With its discreet side entrance, tucked away down Mosely Street, leading onto an initially unpromising set of winding stairs, the well-hidden Portico Library is one of Manchester city centre’s finest gems.
It first opened in 1806 as a members library and newsroom – a place where gentlemen (and women, after the 1870 Married Women’s Property Act, and including the industrial novelist, Elizabeth Gaskell) could gather to digest the shipped-in news from London. Over two centuries later, it is one of Manchester’s longest running organisations and oldest buildings still fulfilling its original function. A lot has changed in that time, however.
Whilst still retaining much of its original character, any hint of musty Victorianism has been thoroughly dispelled. Today, the Library is a cultural hub, with a busy year-round line-up of free exhibitions, performances, public readings, events, talks, workshops and activities – very much open to all. Its programming centres around learning, creativity and diversity; spotlighting artists, writers and researchers from all areas of society and engaging with a wide range of subjects.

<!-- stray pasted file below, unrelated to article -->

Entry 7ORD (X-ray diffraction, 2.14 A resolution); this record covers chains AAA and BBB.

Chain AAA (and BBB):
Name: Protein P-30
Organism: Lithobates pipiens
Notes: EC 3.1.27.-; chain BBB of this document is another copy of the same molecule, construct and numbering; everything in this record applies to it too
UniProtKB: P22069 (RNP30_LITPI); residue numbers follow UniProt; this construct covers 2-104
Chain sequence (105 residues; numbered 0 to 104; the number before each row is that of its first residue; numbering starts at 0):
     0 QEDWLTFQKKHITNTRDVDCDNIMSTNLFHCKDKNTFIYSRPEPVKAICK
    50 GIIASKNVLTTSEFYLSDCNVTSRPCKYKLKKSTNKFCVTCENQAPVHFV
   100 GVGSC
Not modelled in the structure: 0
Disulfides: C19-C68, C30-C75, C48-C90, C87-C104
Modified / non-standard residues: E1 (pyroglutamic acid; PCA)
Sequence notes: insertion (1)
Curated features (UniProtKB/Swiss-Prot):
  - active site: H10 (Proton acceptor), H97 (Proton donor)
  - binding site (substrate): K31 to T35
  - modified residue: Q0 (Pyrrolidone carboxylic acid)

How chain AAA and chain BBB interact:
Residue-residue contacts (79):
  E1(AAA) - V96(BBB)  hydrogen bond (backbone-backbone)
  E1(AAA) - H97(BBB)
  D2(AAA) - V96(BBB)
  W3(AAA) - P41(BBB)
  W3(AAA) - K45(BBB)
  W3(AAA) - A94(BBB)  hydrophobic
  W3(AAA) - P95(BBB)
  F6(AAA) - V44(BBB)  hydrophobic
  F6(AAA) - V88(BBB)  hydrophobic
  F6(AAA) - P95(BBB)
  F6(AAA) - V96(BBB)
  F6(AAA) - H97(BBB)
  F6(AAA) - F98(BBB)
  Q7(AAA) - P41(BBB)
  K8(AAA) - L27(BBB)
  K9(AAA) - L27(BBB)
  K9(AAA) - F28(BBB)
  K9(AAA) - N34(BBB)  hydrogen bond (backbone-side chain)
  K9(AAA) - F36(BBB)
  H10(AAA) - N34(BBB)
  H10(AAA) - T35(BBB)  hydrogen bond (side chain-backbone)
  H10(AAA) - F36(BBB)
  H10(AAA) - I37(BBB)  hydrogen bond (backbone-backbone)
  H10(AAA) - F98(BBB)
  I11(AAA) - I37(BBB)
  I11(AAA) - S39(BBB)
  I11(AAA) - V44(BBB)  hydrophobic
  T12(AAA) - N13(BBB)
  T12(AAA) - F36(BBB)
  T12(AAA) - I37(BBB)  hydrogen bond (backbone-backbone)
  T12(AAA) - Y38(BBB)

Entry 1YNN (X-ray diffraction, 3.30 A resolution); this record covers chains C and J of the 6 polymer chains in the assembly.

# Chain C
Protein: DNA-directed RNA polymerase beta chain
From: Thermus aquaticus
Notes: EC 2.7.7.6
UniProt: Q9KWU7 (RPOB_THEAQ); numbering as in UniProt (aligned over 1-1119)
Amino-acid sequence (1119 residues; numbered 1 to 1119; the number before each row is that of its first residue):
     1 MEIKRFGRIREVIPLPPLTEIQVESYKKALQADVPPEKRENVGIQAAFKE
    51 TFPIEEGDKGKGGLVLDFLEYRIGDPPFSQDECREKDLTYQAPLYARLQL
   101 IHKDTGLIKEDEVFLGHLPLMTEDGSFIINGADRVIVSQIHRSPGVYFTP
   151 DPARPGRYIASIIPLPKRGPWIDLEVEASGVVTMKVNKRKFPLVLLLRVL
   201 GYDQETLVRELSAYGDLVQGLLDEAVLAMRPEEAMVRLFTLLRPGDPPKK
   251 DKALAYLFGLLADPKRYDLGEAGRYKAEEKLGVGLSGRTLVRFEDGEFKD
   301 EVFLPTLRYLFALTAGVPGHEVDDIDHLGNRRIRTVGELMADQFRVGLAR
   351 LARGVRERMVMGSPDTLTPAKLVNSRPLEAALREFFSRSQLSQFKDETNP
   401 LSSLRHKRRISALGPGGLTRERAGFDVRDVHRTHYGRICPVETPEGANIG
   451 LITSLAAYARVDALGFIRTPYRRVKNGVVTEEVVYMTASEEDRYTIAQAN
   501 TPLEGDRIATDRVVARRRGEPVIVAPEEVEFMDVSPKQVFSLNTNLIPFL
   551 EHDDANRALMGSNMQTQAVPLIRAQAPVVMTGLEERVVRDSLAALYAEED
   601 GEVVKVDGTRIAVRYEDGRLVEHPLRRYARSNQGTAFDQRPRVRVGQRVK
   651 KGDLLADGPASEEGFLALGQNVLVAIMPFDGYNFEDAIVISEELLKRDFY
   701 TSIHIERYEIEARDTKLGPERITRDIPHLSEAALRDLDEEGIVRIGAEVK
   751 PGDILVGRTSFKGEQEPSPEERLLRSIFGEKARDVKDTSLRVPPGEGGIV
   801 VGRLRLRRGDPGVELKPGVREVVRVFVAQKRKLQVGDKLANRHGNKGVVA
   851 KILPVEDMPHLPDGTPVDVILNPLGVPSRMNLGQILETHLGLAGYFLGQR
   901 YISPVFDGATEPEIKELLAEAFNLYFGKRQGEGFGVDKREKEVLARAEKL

The Portico was aspirational, to say the least, founded during Manchester’s emergence as ‘the first modern city’. The Greek Revival building was designed by the celebrated architect Thomas Harrison, and the huge Ionic columns that flank its original entrance were more than a passing nod to the intellectual achievements of ancient Greece. Its collection of around 25,000 books on Voyages and Travels, History, Biography, Polite literature (including some impolite literature, too) reflect the mindset of the Georgian and Victorian members who set it up – people like John Dalton (who pioneered atomic theory), Mark Roget (of Thesaurus fame) and the opium eater and essayist, Thomas de Quincey.
It is also important to acknowledge, however, that the Library was built with wealth derived from the Industrial Revolution, British empire-building, and colonial expansion. As well as representing the cultural advancements and scientific innovations of the day, its collection also points to the exclusions, inequities and injustices of the time. This uncomfortable past is frequently acknowledged in The Portico’s public programming, which seeks to explore and confront the city’s complex histories and its place within them.
This is a perfect place to while away an afternoon, exploring what’s on, taking in the beautiful Regency-period architecture, learning about the building’s history, and enjoying a spot of tea and cake in the great domed gallery.